VA Treats Schizophrenia More Consistently Than Other Healthcare Systems

VA Treats Schizophrenia More Consistently Than Other Healthcare Systems

By Annette M. Boyle TEMPLE, TX – While taking antipsychotic medication often benefits patients, evidence increasingly challenges the assumption that more is better, even as the rate of prescriptions for multiple antipsychotics continues to rise in the VA and other… Read More

Stroke Kills Young American Indian/Alaska Natives at Twice Rate of Whites

Stroke Kills Young American Indian/Alaska Natives at Twice Rate of Whites

By Annette M. Boyle ATLANTA – While three-quarters of stroke patients are older than 65, a “brain attack” can affect people of any age. For young American Indians and Alaskan Natives (AI/AN), that information is especially significant because they have… Read More

First Sublingual Allergen Extract Approved for Hay Fever

ANTONY, FRANCE – The first sublingual allergen extract for the treatment of certain grass pollen allergies has been approved by the Food and Drug Administration. Oralair, manufactured by Stallergenes S.A. of Antony, France, was approved to treat allergic rhinitis with… Read More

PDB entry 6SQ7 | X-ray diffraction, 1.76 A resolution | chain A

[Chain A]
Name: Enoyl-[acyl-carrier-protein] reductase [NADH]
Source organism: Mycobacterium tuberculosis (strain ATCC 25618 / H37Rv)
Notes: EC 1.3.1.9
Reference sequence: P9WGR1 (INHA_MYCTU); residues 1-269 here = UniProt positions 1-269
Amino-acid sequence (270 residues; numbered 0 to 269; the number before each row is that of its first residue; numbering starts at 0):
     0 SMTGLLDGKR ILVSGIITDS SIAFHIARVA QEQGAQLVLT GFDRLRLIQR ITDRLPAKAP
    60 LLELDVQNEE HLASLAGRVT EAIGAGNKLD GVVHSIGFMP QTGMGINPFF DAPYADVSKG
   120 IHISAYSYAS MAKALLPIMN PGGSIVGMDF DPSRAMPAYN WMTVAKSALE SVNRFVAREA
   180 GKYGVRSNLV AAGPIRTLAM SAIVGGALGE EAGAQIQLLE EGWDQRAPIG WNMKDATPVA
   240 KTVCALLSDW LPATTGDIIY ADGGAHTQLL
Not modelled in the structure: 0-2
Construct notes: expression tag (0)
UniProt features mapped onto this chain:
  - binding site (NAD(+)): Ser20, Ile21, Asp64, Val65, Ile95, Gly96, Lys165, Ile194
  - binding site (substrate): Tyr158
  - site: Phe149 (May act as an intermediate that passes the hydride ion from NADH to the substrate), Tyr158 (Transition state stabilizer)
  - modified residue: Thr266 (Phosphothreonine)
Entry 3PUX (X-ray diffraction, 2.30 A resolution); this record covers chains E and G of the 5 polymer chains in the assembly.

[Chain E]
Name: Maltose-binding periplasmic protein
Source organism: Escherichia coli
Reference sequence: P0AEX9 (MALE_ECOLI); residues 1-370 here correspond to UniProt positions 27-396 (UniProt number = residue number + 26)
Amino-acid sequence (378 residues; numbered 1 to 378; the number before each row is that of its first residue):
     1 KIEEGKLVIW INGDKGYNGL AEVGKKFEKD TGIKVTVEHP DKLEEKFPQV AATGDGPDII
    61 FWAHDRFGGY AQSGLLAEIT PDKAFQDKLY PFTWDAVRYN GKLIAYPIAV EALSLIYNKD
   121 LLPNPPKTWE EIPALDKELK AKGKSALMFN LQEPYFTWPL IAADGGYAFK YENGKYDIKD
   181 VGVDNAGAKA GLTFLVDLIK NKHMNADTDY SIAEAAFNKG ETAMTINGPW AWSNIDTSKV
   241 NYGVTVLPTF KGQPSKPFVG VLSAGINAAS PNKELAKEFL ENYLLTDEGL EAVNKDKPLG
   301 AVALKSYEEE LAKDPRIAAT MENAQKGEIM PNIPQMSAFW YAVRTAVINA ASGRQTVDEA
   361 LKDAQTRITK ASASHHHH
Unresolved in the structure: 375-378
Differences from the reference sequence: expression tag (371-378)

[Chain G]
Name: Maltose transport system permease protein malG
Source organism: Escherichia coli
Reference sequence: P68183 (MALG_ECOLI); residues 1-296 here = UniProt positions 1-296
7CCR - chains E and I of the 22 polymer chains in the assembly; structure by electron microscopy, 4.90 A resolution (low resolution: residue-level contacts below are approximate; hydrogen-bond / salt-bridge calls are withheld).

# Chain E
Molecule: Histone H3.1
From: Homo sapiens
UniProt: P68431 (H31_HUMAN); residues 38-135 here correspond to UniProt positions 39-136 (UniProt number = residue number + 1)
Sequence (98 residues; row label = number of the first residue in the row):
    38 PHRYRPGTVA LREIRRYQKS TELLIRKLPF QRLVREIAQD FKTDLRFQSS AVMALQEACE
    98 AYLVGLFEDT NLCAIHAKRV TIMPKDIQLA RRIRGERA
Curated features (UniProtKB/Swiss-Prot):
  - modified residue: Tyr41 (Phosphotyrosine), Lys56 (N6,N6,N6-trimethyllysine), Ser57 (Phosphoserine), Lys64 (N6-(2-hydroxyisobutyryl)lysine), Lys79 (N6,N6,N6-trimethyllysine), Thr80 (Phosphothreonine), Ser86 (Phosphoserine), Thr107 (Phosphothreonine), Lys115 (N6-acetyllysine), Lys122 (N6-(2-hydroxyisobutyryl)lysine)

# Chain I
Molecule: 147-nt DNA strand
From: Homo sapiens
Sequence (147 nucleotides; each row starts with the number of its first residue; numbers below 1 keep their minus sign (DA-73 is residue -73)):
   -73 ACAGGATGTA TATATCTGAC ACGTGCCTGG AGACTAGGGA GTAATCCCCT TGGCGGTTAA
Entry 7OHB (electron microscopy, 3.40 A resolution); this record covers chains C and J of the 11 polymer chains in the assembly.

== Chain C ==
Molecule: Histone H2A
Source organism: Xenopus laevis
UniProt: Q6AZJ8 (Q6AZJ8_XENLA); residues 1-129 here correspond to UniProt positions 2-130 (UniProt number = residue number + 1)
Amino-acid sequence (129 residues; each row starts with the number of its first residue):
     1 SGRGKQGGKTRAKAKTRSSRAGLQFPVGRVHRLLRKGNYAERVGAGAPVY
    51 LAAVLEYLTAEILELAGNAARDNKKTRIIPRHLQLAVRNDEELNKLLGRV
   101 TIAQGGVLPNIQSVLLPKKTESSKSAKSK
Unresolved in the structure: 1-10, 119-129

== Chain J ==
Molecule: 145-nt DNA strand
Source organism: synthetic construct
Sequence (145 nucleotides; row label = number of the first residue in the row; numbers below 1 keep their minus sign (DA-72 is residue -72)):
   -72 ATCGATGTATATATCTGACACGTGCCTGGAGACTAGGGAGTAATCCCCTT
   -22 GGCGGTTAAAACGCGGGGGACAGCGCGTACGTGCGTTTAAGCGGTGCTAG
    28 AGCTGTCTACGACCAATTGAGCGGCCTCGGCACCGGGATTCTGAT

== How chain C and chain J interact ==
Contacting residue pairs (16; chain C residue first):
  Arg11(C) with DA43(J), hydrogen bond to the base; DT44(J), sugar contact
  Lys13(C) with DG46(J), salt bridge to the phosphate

Cyramza Receives Fast-Track Approval for Advanced Stomach Cancer

INDIANAPOLIS – A new therapy has received fast-track approval for treatment of advanced stomach cancer. The Food and Drug Administration has approved Cyramza (ramucirumab) to treat patients with gastroesophageal junction adenocarcinoma. Cyramza, marketed by Eli Lilly of Indianapolis, is an… Read More

FDA Adds Warning to Corticosteroid Injection Labels

WASHINGTON – Corticosteroid injections given to treat neck and back pain, as well as radiating pain in the arms and legs, can have rare but serious adverse effects, according to the Food and Drug Administration (FDA). Noting that those side… Read More